The SNB's pragmatic approach to decision-making allows us to respond quickly and flexibly to different kinds of shocks. However, it is important to note that pragmatism is not synonymous with unbounded discretion and a lack of discipline in policy-making.

This brings me to the second principle: consistency.


While decision-making should be pragmatic, it should be consistent over time.

Policy decisions must be based on a firm commitment to the objective of price stability. They cannot be based on a period-by-period optimisation of short-term gains in terms of output stabilisation or, more generally, on political opportunism.

If we are to reach consistent decisions, we must make sure that all available information is used systematically. This is especially important during prolonged periods of larger-than-usual forecast errors. In such situations, additional data and information can help assess the likelihood that the forecast errors are not just due to unpredictable shocks, but to underlying structural changes in the economy.

The SNB is currently investing in such alternative data and information. This helps us to improve our understanding of inflationary pressures and assess the possibility of a change in the underlying inflation regime. For example, we are monitoring disaggregated CPI data more closely. We are also experimenting with machine-learning models that are trained using a large set of economic and alternative indicators. Furthermore, we collect additional data from our network of regional representatives who conduct one-on-one discussions about the current economic situation in Switzerland with around 250 company managers throughout the country every quarter. The statistics gathered from these talks – for example on firms' inflation expectations, but also on other evidence, such as changes in companies' price-setting behaviour – can be useful in assessing regime changes before they show up in the official statistics.

Systematically collecting and evaluating as much information as possible is crucial. However, in a situation of exceptionally high uncertainty, a key challenge for policymakers is to find the right balance between waiting for additional information and not falling behind the curve.

This brings me to the third principle for decision-making: determination.


The literature provides arguments for both a wait-and-see approach and more aggressive policies, depending, for example, on whether the uncertainty is related to measurement, the effectiveness of policies, or unforeseen developments. In practice, in an environment such as the one we face today, mixed signals on the persistence of inflation might tempt policymakers to postpone further reaction to inflationary pressures until uncertainty about future inflation has receded.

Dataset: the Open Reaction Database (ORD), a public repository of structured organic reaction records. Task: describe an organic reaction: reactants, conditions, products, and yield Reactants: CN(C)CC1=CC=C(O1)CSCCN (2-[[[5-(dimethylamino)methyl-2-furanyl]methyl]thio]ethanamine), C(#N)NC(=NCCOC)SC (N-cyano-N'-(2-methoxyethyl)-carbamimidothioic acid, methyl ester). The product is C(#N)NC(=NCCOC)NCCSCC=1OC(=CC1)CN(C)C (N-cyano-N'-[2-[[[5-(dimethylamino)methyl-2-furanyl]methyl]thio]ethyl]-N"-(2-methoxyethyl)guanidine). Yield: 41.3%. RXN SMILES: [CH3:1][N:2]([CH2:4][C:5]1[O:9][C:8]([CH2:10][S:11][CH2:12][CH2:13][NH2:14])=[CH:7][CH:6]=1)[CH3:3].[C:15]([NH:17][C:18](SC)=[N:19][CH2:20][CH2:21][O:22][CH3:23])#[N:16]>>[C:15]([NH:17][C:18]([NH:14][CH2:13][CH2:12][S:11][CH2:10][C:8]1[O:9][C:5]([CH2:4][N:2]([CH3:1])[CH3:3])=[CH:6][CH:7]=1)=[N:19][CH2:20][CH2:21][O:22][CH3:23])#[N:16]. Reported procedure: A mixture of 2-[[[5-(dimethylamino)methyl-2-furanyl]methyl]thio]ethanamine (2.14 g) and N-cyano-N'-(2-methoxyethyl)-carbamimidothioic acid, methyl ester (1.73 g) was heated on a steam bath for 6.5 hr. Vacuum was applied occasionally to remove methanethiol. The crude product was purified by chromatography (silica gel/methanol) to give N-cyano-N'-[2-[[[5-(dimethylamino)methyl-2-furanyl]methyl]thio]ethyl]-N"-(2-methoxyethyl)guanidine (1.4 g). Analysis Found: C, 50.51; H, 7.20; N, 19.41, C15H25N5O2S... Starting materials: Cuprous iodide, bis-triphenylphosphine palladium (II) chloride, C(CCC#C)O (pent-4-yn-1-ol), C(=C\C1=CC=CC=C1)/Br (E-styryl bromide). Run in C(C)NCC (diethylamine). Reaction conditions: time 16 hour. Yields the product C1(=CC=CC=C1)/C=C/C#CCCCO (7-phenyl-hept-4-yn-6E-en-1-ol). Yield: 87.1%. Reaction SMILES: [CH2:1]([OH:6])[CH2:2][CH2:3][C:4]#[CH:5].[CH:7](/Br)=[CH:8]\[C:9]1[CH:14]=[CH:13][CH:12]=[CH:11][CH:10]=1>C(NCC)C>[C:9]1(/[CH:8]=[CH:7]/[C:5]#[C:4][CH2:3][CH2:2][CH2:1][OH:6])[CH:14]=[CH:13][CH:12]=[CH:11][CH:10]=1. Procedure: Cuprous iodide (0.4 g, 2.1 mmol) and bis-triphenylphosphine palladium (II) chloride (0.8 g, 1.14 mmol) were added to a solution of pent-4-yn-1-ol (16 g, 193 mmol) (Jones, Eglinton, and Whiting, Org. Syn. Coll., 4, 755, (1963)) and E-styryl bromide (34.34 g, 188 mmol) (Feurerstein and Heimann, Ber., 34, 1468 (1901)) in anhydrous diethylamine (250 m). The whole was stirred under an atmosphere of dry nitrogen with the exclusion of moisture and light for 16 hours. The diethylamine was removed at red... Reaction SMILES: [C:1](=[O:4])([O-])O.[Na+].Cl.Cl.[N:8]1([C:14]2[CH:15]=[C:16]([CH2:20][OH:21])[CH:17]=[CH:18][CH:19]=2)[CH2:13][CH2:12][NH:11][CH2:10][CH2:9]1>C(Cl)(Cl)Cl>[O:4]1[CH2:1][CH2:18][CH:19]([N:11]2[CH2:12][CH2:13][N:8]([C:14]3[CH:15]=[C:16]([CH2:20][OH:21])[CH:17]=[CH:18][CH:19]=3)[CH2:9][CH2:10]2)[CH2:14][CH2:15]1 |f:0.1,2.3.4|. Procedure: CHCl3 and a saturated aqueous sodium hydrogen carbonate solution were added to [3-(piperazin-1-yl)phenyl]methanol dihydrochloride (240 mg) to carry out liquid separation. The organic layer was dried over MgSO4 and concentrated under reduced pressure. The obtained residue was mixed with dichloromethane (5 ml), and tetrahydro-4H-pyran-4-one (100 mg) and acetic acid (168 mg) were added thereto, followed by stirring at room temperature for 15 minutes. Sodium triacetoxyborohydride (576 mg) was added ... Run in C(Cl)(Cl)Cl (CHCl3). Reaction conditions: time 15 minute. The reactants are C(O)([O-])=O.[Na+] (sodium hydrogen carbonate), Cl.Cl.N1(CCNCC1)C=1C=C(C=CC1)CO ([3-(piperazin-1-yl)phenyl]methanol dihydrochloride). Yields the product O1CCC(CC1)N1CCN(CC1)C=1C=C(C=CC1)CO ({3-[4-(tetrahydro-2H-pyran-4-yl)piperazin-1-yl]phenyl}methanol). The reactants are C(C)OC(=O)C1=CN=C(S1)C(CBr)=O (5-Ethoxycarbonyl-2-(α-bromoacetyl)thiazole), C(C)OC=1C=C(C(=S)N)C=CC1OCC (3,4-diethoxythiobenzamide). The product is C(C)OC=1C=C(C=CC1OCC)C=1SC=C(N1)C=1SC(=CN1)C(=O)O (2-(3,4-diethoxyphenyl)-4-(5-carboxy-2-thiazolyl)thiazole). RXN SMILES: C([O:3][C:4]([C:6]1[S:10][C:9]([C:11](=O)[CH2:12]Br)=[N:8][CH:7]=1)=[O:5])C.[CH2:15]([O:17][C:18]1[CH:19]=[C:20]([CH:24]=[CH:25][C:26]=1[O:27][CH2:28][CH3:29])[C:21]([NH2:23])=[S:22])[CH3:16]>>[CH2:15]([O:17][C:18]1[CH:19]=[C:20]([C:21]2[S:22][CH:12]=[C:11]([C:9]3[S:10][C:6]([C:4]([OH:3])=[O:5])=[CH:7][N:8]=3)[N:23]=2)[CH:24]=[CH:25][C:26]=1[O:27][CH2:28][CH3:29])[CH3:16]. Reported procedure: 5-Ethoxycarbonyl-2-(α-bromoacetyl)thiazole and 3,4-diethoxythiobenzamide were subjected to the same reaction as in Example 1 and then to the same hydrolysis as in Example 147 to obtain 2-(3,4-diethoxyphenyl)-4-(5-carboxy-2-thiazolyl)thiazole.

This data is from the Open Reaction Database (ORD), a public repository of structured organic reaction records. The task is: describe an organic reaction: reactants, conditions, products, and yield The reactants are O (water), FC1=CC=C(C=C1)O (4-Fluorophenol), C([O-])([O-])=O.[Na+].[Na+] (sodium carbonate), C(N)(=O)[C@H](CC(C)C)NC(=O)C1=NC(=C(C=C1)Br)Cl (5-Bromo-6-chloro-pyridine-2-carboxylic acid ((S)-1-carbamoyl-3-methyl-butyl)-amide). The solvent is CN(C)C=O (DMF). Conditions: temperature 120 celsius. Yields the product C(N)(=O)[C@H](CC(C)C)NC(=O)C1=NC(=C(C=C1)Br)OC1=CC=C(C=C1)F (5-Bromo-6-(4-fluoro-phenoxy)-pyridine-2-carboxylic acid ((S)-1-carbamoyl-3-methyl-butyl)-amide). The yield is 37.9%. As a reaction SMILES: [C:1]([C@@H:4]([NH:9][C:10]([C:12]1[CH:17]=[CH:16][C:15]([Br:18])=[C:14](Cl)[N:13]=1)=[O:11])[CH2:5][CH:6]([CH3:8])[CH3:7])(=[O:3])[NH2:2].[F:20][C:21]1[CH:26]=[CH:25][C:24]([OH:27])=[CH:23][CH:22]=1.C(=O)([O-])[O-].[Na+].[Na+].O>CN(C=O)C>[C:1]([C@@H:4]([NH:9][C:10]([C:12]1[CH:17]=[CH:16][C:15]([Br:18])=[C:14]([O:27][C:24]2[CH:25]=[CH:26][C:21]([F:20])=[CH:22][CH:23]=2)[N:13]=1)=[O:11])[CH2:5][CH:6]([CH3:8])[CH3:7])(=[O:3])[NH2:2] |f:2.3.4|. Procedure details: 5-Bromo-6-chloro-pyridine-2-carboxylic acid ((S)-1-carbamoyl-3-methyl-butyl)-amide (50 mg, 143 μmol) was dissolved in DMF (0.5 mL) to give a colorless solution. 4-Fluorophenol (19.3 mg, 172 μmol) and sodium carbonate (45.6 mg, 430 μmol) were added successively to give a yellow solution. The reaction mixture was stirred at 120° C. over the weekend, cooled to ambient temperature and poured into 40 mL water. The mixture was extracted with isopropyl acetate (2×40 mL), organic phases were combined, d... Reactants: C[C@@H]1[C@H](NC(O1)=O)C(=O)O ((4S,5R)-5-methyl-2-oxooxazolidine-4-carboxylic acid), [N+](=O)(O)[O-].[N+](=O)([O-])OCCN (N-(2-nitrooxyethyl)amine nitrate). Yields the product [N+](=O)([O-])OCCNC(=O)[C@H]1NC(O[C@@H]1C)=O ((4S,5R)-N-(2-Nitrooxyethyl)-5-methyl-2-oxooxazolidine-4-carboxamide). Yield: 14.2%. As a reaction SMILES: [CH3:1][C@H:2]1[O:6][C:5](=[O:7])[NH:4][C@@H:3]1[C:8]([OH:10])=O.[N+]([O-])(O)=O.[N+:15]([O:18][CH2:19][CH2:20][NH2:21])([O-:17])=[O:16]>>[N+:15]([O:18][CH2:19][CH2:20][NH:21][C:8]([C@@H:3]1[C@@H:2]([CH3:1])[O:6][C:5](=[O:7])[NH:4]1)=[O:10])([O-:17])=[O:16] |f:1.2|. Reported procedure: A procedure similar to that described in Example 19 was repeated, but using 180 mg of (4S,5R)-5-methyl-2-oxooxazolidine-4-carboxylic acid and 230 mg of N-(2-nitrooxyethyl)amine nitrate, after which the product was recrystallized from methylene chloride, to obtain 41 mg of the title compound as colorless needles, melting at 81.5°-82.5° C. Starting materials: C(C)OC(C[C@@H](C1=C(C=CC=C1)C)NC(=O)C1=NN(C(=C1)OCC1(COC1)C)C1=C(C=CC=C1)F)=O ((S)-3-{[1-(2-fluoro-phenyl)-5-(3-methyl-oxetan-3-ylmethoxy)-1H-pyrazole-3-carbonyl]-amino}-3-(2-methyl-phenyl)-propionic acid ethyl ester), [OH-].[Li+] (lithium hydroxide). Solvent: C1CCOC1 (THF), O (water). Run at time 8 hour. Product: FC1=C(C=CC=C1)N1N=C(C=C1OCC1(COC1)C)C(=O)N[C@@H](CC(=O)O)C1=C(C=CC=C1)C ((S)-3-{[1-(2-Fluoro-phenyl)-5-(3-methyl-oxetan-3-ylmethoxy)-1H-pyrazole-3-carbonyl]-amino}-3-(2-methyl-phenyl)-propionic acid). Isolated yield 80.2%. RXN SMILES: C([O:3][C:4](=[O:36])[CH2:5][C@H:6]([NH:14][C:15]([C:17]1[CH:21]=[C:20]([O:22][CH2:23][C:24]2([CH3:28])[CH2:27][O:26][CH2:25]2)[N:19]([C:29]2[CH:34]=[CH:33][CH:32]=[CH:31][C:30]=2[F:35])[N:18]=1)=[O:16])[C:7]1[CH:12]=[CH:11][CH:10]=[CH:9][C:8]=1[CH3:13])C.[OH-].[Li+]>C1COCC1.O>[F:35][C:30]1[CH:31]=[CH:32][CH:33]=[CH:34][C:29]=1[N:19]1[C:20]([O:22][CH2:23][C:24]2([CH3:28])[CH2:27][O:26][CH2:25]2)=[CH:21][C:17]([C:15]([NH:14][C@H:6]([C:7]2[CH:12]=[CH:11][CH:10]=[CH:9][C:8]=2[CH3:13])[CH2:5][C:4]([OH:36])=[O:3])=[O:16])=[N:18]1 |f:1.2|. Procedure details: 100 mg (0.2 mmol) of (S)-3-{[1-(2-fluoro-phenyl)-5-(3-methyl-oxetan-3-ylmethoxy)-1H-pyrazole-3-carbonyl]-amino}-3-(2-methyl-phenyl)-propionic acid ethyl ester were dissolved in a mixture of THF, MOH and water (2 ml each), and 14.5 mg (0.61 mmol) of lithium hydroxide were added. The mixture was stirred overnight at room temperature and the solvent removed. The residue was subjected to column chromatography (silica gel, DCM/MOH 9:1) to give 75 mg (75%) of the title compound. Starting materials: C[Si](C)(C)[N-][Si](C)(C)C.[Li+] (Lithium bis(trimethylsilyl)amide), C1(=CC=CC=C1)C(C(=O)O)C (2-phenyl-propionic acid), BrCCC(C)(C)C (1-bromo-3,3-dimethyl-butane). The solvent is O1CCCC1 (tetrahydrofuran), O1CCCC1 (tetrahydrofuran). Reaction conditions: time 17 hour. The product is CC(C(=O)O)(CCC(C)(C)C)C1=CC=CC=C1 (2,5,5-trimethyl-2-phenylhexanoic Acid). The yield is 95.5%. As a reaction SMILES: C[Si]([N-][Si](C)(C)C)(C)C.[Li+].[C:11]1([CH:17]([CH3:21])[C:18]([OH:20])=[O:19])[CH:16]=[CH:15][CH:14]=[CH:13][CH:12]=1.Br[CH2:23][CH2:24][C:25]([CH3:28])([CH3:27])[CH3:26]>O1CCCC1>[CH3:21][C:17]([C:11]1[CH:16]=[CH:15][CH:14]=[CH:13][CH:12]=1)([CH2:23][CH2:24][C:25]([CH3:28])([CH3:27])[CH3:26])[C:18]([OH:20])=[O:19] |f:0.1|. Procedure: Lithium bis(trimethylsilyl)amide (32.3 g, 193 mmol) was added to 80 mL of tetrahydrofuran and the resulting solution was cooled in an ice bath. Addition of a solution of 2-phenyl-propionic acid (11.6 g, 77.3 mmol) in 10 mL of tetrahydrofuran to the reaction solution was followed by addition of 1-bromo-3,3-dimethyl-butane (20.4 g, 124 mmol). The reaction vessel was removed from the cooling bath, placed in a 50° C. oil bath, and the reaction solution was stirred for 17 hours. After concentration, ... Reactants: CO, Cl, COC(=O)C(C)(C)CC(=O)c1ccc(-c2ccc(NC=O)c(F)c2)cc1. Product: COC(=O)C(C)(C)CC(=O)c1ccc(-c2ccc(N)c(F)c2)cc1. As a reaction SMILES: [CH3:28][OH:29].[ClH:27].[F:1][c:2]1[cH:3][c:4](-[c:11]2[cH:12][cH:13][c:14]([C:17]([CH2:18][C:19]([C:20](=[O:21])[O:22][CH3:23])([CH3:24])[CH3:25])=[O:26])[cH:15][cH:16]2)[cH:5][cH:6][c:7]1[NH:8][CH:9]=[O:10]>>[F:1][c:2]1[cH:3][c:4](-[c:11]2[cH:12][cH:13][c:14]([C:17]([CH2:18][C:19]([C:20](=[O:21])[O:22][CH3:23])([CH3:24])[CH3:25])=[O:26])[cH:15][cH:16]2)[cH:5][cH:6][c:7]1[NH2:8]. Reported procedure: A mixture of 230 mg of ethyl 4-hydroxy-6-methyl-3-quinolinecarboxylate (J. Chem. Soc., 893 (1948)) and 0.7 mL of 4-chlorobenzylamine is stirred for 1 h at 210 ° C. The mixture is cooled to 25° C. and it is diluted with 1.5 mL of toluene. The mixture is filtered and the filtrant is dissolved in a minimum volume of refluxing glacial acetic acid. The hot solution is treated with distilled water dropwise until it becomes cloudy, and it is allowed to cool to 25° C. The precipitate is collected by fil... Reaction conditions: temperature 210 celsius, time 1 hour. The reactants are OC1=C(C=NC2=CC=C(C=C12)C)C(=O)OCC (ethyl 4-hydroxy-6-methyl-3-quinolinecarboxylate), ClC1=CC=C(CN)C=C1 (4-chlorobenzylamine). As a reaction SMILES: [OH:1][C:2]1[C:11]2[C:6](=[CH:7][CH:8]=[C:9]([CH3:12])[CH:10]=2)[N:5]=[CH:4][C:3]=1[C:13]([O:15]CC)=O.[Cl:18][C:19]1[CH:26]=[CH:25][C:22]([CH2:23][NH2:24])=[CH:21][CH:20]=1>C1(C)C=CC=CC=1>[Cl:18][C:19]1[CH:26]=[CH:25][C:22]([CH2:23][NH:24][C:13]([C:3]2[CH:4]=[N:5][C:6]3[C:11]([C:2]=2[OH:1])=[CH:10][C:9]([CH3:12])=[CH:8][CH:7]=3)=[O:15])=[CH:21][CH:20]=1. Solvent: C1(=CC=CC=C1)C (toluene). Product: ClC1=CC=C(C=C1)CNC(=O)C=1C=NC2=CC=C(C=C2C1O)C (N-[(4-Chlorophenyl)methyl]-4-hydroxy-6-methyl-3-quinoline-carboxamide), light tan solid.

Yet uncertainty must not mean indecision. A risk management approach to policy-making sometimes calls for decisive action. At times, the optimal policy decisions may be those that provide insurance against particularly bad, though very unlikely, events.

The SNB's tightening of its monetary policy over the past year should be seen in this context. Towards the end of 2021, at a time when the inflation outlook was still relatively benign, we began to tolerate a certain nominal appreciation of the Swiss franc. In June this year, we raised the SNB policy rate by half a percentage point, and in September by another 0.75 percentage points. This was done in order to counter the risk of a further build-up of inflationary pressures and to bring inflation back within the range of 0% to 2% that we equate with price stability. We do not aim to fine-tune inflation within this range. However, when faced with large shocks that increase the risk of persistent movements of inflation away from the range, determined action is necessary, irrespective of whether these movements are below or above the range. Determined action today is consistent with our resolute response to deflationary pressures in the past.

Finally, I would like to conclude my remarks with a comment about the importance of humility.


The SNB decides its policy using an approach that is simultaneously pragmatic, consistent and determined. This allows us to fulfil our commitment to price stability in the face of economic shocks in a manner that is both flexible and resolute.

In and of itself, such an approach provides no guarantee of success. From time to time, we miscalculate and misjudge the situation. It is therefore important that we remain humble and open-minded when reaching our decisions.

In order to improve our understanding of a continuously changing economy, we draw on work from researchers both inside and outside the SNB. I am very pleased to note that the academic part of our conference offers a wide range of contributions on many of the issues I have mentioned.

I look forward to interesting discussions and an open exchange of views. It is now my pleasure to give the floor to Andréa, who will chair the first panel.